Thoughts on the Creation of Let’s Plays


I’ve talked about the concept on this blog plenty of times, but it wasn’t until creating my own Let’s Play of Star Trek: The Next Generation – Echoes from the Past that I really understood some aspects of the process, even some things I thought I understood beforehand.

It was, over all, a fun experience, one I definitely hope to go through again—but it wasn’t without its “learning curve”.  Some things were common sense, but one doesn’t always fully appreciate the value of certain realizations until living through them.

For example, dead air is a mighty foe indeed.  Unless you’ve played a game backward and forward and thus know it well enough to play it blindfolded, you’ll be devoting a good portion of your attention to playing the game—which makes trying to talk about the game somewhat difficult.  This can lead to floundering around in-game while you talk to the viewer, or dead air while you try and not die in the game.  Either way, it’s a near-constant battle—but a surprisingly enjoyable one.

Then you have Murphy’s Law.  Now, most people know it and its numerous corollaries.  Anything that can go wrong, will—especially at the most inopportune times.  One really has to expect this.  I’d thought that I expected this going into it, but I still wasn’t quite prepared.  If it wasn’t software refusing to work properly after an upgrade, it was trying to figure out how to get the software to do what I wanted it to do, or trying to fix a problem I wasn’t aware of until it was too late to fix it “properly”.  That actually leads into the next point—don’t post videos immediately after creating them.

Now, there are plenty of wonderful Let’s Players who can make a video and edit it in a snap, and have it posted to YouTube or wherever else in no time, confident in their ability to get all their videos posted.  That takes experience.  I knew I didn’t have experience, so I resolved to not post any videos (or even mention it here on the blog) until I was done—and it’s a good thing I’d done it that way.

Software issues meant I couldn’t make videos for a few weeks straight, so if I’d been posting videos after making each one, there’d have been a gap of weeks in an otherwise timely schedule.  Thankfully, then, this is one of the few issues I’d accounted for, so it didn’t impact the entire thing too badly.  Small favors, indeed.

Speaking of the actual process of video-creation, I realized that test videos were even more important than I’d expected.  Especially true for a newer Let’s Player, you can set up settings on software all you like, but you can never really know how the video is going to turn out until all is said and done and you have a finished product.  It’s easy to fall into thinking that it’s all fine, but until you have a video ready to be published, you can’t really know if the video looks alright, if the sound is fine, or anything else.  Though that leads into the next point—knowing when to stop editing.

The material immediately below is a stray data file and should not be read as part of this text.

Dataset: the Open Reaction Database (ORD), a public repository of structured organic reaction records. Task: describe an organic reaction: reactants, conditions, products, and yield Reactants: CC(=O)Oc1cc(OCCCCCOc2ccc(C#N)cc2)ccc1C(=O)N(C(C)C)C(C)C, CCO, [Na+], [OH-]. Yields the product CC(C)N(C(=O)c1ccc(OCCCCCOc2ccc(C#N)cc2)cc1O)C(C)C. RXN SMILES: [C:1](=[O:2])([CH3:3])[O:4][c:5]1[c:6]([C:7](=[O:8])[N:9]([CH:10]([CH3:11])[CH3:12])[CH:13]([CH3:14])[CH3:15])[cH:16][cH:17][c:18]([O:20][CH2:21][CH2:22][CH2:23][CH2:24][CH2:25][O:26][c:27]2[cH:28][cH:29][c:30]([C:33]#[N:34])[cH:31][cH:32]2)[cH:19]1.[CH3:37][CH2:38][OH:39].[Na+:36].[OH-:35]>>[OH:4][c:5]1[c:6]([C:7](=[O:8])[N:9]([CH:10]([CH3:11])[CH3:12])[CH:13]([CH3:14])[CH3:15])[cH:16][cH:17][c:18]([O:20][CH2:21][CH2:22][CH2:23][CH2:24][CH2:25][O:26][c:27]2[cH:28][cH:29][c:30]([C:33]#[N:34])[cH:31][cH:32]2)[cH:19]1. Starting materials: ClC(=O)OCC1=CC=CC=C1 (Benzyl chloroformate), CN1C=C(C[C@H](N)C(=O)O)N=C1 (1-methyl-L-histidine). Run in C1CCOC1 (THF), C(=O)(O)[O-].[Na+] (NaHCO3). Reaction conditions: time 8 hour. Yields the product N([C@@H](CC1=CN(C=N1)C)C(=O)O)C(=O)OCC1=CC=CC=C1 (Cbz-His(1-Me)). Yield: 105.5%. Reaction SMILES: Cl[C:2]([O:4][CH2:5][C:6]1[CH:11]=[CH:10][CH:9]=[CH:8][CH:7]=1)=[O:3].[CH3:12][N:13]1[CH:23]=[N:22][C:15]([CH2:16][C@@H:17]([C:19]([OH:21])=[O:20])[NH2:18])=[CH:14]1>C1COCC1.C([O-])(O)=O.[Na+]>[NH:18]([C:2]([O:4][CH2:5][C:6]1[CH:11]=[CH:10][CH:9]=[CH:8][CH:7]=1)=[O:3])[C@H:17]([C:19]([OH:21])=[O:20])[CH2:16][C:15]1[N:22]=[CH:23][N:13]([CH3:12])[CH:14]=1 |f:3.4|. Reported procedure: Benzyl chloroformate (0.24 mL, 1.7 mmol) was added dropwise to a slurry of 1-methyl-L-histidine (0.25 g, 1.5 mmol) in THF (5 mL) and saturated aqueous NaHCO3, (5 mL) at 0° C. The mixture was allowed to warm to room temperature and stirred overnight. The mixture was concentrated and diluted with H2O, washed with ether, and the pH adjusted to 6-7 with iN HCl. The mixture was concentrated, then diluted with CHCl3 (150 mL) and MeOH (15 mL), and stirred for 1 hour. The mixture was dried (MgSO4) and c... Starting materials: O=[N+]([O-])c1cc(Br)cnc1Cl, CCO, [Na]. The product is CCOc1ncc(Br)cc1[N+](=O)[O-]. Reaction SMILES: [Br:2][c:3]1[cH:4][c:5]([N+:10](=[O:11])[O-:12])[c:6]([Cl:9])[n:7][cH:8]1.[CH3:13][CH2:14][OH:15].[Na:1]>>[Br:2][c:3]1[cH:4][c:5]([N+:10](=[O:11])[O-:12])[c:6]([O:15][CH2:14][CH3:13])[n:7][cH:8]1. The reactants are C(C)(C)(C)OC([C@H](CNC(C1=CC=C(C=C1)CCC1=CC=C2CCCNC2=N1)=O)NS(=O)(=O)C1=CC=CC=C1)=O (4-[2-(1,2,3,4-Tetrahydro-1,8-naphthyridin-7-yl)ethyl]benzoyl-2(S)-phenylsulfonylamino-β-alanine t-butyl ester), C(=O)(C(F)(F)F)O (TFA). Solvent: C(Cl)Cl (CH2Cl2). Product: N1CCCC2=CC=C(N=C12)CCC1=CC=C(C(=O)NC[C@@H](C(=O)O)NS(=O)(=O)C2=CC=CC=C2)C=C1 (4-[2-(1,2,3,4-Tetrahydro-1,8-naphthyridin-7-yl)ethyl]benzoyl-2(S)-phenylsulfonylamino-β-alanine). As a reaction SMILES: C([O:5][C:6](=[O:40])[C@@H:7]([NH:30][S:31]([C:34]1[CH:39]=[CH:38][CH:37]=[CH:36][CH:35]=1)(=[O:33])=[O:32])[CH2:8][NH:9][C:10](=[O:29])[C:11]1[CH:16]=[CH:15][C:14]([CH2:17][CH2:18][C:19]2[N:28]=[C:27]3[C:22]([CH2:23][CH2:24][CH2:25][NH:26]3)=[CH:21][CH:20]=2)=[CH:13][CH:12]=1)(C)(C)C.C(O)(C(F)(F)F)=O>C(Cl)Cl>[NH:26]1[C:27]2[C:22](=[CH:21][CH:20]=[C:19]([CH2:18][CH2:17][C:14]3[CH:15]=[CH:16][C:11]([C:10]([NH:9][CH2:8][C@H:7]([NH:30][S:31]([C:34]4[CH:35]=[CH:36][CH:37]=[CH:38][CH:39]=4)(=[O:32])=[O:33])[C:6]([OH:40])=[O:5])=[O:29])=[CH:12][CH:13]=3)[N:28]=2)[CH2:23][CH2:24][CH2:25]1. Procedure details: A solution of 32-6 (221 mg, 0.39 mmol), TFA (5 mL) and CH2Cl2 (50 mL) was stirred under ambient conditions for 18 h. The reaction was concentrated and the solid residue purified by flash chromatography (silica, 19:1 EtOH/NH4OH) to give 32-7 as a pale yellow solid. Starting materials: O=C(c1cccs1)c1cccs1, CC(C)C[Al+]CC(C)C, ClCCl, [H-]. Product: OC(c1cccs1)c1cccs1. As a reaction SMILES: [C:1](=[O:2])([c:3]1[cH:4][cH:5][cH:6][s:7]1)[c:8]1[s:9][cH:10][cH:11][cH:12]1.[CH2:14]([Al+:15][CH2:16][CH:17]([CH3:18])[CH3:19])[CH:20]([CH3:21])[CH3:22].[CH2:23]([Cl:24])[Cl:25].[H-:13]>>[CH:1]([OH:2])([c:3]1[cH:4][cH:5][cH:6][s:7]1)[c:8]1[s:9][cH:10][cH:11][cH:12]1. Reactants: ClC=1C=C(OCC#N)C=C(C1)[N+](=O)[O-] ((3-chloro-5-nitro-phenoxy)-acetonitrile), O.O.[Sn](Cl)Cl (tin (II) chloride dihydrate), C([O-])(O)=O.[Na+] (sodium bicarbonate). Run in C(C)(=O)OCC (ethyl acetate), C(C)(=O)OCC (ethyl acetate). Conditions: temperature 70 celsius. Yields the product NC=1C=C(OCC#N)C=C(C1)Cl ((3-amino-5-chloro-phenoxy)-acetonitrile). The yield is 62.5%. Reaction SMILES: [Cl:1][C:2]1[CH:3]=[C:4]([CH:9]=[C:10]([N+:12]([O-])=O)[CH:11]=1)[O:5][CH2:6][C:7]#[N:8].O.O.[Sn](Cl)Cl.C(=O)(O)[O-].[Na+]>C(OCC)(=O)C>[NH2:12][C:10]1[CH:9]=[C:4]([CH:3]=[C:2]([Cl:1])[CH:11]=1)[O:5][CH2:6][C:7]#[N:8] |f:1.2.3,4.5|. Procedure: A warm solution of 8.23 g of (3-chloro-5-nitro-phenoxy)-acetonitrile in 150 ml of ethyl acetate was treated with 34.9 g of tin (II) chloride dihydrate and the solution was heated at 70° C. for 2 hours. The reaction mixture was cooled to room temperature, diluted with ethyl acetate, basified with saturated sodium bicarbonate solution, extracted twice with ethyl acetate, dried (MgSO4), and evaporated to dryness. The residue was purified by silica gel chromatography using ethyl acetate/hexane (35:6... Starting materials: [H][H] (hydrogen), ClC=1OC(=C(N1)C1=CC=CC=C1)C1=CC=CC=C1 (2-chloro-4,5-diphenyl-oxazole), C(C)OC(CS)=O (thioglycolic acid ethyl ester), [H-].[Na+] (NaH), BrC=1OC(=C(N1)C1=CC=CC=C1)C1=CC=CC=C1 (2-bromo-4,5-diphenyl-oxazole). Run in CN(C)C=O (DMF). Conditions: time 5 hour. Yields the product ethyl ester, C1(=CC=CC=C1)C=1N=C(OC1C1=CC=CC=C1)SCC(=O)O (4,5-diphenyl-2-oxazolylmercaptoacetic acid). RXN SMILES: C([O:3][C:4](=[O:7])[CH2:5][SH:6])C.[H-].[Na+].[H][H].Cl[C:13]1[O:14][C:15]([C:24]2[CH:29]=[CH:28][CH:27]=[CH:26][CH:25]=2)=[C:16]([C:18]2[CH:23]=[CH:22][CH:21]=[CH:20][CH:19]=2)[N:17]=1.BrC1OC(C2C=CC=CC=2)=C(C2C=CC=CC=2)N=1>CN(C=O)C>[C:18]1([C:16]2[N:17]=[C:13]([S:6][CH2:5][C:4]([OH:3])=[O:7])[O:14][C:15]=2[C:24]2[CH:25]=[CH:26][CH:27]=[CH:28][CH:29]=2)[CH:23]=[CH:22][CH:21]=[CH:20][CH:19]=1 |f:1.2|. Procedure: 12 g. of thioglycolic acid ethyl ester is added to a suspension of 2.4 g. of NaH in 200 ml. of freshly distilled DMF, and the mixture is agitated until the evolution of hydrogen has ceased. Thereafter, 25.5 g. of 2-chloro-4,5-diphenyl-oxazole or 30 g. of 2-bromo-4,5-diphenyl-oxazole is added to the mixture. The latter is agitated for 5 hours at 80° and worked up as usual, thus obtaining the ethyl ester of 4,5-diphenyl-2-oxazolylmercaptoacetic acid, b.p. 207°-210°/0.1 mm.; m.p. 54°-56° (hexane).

It’s easy to get caught up in trying to fix a video.  You do, after all, want your final product to be stellar, you want it to be the finest production ever in the history of anything.  The problem with that is it’s an unrealistic expectation, especially if you’re a new Let’s Player.

Your first attempt will hopefully be passable, but you have to expect it to not be fantastically wonderful.  That comes through experience, which comes with accepting that your first attempt won’t be exactly superb and refining your efforts over time, applying things you learn to each production.  You have to do what you can, of course, since you don’t want barely-recognizable trash to be what you put out there for the world to see—but you have to accept that you won’t exactly be putting out Webby-level material at first.

All in all, I came away from the ordeal with a new, deeper appreciation for it.  I may never be as accomplished as, say, Proton Jon or AuZZie Gamer, to name just two of the scads of wonderfully and marvelously adept Let’s Players, but if nothing else—if absolutely nothing else—results from my dabbling in the sub-section of the gaming hobby, I gain an ever-deepening understanding and, thus, respect for the sub-section and those in it.  I now understand a bit better why so many people do it: It’s exciting.

It really is exciting, you see, to not only talk about games, but show them off, too.  As I’ve said before, Let’s Plays aren’t walkthroughs or guides or even game play videos—they’re gamers playing a game and sharing the experience of playing.  The Let’s Play ideal is closer to “hey, this is fun and I want to share that fun with you” than anything else—and in that sharing of fun, it helps bring gamers together.  On top of that, it can expose gamers to games they might not otherwise experience.  Because a Let’s Player they enjoy does a series on a game, gamers might check it out—and a game that seemed unappealing from the box blurbs and commercials can be made more interesting b watching a Let’s Player play through a game and listening to them talk about it.

Bringing gamers together through discussion and sharing of experiences, and getting gamers to play games they might not have otherwise touched—two lofty, laudable goals, and two goals that the entire concept of a Let’s Play strives to reach just by existing.  Not bad for a semi-new aspect to the hobby, eh?

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